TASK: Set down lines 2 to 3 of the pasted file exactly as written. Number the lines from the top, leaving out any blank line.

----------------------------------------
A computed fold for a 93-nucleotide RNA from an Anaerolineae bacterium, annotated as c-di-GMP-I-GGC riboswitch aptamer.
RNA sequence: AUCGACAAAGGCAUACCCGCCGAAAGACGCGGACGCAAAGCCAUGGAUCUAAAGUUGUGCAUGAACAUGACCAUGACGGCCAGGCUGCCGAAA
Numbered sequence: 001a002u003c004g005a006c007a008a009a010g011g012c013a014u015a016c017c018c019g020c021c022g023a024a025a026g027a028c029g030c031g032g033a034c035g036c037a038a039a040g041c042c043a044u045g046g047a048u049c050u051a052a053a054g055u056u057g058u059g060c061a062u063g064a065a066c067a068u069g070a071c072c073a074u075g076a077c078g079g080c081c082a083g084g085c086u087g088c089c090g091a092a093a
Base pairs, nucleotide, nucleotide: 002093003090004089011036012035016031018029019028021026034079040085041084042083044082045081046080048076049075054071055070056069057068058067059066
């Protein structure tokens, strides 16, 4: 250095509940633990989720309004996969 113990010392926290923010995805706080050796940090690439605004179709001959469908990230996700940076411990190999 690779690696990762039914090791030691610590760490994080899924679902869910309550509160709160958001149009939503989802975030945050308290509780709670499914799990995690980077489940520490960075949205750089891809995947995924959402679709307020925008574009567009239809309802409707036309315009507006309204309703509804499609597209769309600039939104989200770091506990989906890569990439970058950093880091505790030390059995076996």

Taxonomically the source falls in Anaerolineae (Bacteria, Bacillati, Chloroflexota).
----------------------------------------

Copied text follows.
RNA sequence: AUCGACAAAGGCAUACCCGCCGAAAGACGCGGACGCAAAGCCAUGGAUCUAAAGUUGUGCAUGAACAUGACCAUGACGGCCAGGCUGCCGAAA
Numbered sequence: 001a002u003c004g005a006c007a008a009a010g011g012c013a014u015a016c017c018c019g020c021c022g023a024a025a026g027a028c029g030c031g032g033a034c035g036c037a038a039a040g041c042c043a044u045g046g047a048u049c050u051a052a053a054g055u056u057g058u059g060c061a062u063g064a065a066c067a068u069g070a071c072c073a074u075g076a077c078g079g080c081c082a083g084g085c086u087g088c089c090g091a092a093a